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Why there is still hope for a hard seltzer boom

Hard seltzers have been forecast to continue to grow in value with changing consumer lifestyle choices still predicted to lead it to success.

The category, which has had a tumultuous time of late, has been forecast to be worth US$4.36 billion globally by 2028 in a new report by The Insight Partners. The findings showed how, essentially, the global hard seltzer category size is still predicted to grow at a compound annual growth rate (CAGR) of 8.2% from 2021 to 2028.

But while the category is still full of promise, its beginnings have seen a slow burn rather than an immediate upspike. Looking back, White Claw, owned by Mark Anthony Brands, was the category trailblazer, when it was positioned as a malt-based light alcohol beverage in 2016. But nothing prepared the industry for the trajectory the category would take. Some backed it with gusto. Others eyed it with avid interest from afar.

In essence, the journey has been far from straightforward. On example to illustrate its on again, off again popularity could be seen earlier this year when Mark Anthony Brands revealed the next stage in its plans for its White Claw brand branching out into vodka, a move that was quizzed by the industry as to whether the sidestep into spirits showed little faith in the future of the seltzers.

There are, however, still some green shoots for the category that reinforced its popularity and sales, for instance, in September, Heineken acquired a stake in the singer Ellie Goulding’s Served brand, a move that showed that there was money and marketing nous behind seltzers.

Last year, AB InBev also introduced hard seltzer Corona Tropical into the UK while in the US, retailers saw hard seltzer sales spike.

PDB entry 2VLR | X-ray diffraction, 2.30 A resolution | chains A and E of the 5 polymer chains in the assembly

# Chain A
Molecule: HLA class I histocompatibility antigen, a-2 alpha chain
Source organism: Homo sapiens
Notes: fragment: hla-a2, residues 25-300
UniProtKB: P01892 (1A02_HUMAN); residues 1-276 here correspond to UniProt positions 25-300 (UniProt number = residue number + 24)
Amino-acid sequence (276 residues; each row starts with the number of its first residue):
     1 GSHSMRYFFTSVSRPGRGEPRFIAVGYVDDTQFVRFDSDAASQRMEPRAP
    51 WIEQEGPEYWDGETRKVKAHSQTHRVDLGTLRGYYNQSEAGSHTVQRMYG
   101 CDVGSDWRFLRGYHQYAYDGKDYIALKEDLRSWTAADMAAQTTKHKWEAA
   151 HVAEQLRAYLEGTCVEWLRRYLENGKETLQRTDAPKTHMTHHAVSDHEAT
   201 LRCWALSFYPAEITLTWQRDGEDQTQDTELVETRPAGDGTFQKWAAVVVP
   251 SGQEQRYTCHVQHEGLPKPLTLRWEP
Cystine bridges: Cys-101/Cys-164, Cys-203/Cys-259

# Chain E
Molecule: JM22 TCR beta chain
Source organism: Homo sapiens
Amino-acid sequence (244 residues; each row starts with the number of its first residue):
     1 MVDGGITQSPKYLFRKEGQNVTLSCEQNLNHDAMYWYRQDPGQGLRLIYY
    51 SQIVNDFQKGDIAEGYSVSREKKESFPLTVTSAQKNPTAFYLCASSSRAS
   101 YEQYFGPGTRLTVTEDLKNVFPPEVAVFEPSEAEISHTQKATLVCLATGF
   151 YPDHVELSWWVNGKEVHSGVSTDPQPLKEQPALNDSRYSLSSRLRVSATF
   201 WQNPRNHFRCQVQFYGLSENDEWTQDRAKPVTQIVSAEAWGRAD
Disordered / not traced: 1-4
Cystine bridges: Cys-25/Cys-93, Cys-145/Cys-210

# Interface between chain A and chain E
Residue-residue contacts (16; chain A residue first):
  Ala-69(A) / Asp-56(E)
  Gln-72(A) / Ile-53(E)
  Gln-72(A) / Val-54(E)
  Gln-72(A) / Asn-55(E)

But last year, even though Boston Beer witnessed its lofty seltzer expectations decline, its founder and chairman Jim Koch still declared that he continued to be “optimistic about the long-term growth outlook” and hinted that having a “diversified beverage portfolio” was a smart move and admitted that this was “despite the greater-than-expected continuing decline in demand in the hard seltzer category that we have seen year to date”.

Irrespective of all of the past hurdles for the category, the report from analysts still showed that there is hope for hard seltzer to lead the way and highlighted how consumers are still interested in the fact that hard seltzers are low-calorie and low ABV drinks that consist of flavoured carbonated water combined with alcohol. Plus, the fact that they are available in bottle as well as can packaging and come in a diverse range of flavours, such as citrus, berry, tropical, and more are also the category’s plus points, giving them broad appeal.

The findings also revealed that the Asia-Pacific region is expected to record the most significant CAGR within the hard seltzer category throughout the projected period and noted how the drinks industry “plays a crucial role in the economies of countries like India, China, Japan [and] Australia” and so needed to take note.

The global hard seltzer market in Asia-Pacific is, according to the report, “driven by high availability of functional food and drinks and their growing demand among the millennial population. Moreover, the market is expanding with changing lifestyles with the increasing influence of western culture on the region”.

The analysts additionally outlined how “the market growth is also ascribed to the increasing influence of social media on buying behaviour and consumption patterns in the region” and insisted that hard seltzers are becoming increasingly popular as people demand for low-alcohol and low-sugar content beverages. The report concluded: “As people are becoming ‘sober-curious’ the demand for low-alcohol or no alcohol content beverages is projected to grow substantially. This factor is expected to drive the growth of the global hard seltzer market in the coming years.”

The industry is, however, warned to stay cautious because the hard seltzer category has not shown a clear pattern for investment and backing. Indeed, while on the one hand some drinks companies are moving in with force, others are still looking on warily.

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